So “Crackberry” has cracked. BlackBerry brought the world convenient mobile access to email, something so addictive that it gained the drug-inspired sobriquet. Now a business worth some $80bn at its peak in 2008 is now worth less than $5bn, if the present private bid for the company goes through. It changed the way we live, but as so often happens, innovation has not been enough to generate sustained commercial success.
It is a fascinating story, which will be chewed over in business schools for years to come. But it is also part of a wider story about the ways in which the communications revolution is changing power relationships in the world economy.
Last month Gartner, the research organisation that specialises in the communications industry, revealed that sales of smartphones had passed those of regular phones for the first time. In the second quarter of this year we bought 225 million smartphones, out of a total of 435 million. There are now six billion mobile phone contracts in the world, out of seven billion people – more than the four-and-a-half billion with access to a working loo.
Mobile phones, and now smartphones, have seen a faster take-up than any other technology: faster than television, far faster than cars, faster even than the Internet. As such it has several unusual features. For a start, this is a demand-driven revolution, rather than a supply-driven one. We don’t have to be told by advertisers that this is something we want when we don’t really need it. Second, the technological lead that any company can sustain is extremely fragile. Nokia was the world’s largest phone maker but has seen a collapse in its market share and been forced to sell that bit of its business. Currently the smartphone business is dominated by Samsung and Apple but that lead could be overturned in a few years. This is utterly different from just about every other area of the corporate world, where once a strong market position is achieved, it is takes a long time to be dislodged from it.
Third, this is the first set of technologies where North America and Western Europe do not dominate the market, even in its present still-early stages. The top six markets are China, India, the US, Brazil, Russia and Indonesia, in that order. This is a technology where the markets are led by the BRICs.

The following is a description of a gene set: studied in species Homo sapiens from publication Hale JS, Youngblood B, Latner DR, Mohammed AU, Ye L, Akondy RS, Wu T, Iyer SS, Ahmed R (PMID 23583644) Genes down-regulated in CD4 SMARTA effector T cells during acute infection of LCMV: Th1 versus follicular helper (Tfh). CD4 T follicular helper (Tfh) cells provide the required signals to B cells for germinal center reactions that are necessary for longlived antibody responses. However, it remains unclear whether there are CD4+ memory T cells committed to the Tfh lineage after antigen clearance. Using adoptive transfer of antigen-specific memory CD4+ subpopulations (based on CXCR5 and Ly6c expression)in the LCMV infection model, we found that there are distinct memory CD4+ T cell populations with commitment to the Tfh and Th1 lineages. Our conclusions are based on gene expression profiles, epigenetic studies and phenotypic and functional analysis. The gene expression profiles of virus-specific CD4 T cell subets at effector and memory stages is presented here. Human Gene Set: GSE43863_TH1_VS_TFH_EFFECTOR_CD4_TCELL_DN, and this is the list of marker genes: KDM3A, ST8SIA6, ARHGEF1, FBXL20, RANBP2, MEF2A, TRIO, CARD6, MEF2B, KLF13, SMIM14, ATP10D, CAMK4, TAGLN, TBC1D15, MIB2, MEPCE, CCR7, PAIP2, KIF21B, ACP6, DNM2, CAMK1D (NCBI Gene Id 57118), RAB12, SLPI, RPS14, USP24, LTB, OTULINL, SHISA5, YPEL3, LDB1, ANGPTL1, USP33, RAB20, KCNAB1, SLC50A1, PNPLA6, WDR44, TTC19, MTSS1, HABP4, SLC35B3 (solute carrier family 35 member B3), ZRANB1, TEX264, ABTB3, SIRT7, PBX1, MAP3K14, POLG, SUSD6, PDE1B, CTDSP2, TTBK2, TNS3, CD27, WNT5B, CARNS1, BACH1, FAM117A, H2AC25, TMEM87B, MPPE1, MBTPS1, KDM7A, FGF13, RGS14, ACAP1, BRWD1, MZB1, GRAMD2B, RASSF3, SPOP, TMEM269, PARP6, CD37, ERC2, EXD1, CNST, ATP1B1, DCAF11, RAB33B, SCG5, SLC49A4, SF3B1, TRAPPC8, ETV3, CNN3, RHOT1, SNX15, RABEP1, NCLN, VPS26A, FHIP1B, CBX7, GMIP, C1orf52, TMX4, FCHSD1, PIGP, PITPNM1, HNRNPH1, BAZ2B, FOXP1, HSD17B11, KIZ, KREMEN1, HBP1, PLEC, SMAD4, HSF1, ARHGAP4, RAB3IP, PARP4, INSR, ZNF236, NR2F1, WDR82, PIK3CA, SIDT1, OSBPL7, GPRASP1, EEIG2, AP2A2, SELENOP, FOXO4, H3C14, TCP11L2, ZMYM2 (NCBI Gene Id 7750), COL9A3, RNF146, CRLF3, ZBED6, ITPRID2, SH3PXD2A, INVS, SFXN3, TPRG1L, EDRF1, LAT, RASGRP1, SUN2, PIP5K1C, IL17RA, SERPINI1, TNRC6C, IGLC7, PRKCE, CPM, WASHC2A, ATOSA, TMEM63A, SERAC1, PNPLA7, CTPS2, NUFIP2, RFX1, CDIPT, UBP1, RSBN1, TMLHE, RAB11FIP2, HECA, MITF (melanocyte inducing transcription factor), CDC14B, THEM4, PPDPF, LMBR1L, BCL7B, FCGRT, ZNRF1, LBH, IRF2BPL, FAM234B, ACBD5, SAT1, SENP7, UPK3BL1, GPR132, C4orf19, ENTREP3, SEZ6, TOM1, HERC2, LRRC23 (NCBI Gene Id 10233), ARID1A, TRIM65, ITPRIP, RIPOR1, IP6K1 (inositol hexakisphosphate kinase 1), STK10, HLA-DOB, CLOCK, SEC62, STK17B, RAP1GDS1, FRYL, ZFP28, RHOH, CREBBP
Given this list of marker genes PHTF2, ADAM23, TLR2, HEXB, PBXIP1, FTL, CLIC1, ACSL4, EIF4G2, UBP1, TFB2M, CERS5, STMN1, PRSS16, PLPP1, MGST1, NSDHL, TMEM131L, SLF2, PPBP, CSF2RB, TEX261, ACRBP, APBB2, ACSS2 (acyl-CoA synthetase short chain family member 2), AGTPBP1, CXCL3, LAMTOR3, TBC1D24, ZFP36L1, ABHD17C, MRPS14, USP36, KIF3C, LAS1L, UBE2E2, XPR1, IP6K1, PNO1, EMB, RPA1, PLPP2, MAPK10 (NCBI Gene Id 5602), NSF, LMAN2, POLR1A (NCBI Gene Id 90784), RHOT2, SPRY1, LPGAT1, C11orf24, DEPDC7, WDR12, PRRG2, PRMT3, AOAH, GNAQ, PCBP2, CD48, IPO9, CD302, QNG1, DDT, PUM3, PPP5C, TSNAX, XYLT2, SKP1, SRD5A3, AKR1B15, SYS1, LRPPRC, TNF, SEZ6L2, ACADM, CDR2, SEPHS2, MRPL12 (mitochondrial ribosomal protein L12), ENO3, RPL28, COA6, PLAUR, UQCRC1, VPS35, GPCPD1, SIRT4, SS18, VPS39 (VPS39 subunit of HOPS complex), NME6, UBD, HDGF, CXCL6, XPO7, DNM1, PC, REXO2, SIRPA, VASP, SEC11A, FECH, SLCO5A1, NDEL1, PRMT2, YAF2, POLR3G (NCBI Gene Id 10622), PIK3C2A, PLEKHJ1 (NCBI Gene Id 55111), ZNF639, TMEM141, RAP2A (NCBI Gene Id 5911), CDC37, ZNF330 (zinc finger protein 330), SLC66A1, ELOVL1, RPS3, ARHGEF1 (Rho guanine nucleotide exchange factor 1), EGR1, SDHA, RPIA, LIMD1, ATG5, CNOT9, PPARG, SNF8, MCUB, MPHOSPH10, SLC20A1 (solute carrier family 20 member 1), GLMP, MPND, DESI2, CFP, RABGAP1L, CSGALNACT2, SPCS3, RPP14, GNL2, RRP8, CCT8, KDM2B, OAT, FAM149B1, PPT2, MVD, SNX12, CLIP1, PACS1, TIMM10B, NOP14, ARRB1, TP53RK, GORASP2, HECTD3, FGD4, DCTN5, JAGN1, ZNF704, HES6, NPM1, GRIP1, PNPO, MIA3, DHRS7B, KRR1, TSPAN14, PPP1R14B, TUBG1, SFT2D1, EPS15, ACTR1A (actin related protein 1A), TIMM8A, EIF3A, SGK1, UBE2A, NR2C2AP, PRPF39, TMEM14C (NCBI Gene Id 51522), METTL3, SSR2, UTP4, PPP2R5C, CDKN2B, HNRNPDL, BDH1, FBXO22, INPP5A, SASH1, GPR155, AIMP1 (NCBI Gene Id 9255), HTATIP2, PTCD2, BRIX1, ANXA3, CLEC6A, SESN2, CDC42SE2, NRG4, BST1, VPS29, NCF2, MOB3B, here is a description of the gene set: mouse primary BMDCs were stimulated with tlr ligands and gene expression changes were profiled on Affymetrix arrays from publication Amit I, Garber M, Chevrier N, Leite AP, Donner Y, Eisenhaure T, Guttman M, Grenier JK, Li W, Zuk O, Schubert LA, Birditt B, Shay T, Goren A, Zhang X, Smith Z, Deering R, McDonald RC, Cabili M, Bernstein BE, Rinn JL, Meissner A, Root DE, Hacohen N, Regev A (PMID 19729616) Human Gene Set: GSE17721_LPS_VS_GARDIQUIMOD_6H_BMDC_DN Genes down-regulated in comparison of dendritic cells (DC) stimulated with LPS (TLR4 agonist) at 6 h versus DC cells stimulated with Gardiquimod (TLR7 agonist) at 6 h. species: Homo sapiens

That leads into the most interesting and important debate about the future balance of the world economy. Here are a set of technologies developed in the West: BlackBerry are just one of a number of companies whose innovations and commercial zeal have got us where we are now – Apple, Facebook, Google, Vodafone and so on. The rest of the world has adopted what we in the West created. Naturally there has been innovation elsewhere too, as the Samsung-Apple patent war shows. It may sound harsh, but basically the emerging world has grabbed our technologies, sometimes developing them, but often directly copying. Their economic success (which I much admire) has been built by their brawn, but on the ideas of our brains.
That raises a host of issues, of which from the emerging world perspective the most important is: can the BRICs get beyond middle-income status? Since technology is universally available, maybe countries’ economic progress will be distinguished by the quality of their human capital and the solidity of their social structures.
And the big issue from the developed world perspective? Well how do we maintain our lead, when everyone else can chase along so fast behind us?
What this US housing boom might bring
Print the money and it has to go somewhere. We in the UK fret about the unaffordability of housing and the need to increase the supply of new homes. But even in the US, where supply is less of an issue, house prices are booming. The annual rate of US house inflation is currently 12.3 per cent, according to the Case-Shiller index published yesterday.
In the US, as here, the boom in prices has underpinned consumer demand and boosted the turnover in existing homes, but as yet has only just begun to generate new housing starts. As you would expect. The question is will this continue and, if so, what implications are there for monetary policy? Was the Fed wrong not to start tapering down its monthly purchases of Treasury securities?
Well though prices were up in these latest figures, the pace seems to be easing. Long-term mortgage rates are rising – up 1.3 points to 4.4 per cent. So in a way the market is leading the Fed in tightening policy instead of the other way round. The big thing to watch, and most relevant to us here, is whether house prices pick up through the autumn. If they do, the pressure on the Fed to tighten will become irresistible. If our own housing market carries on climbing, ditto.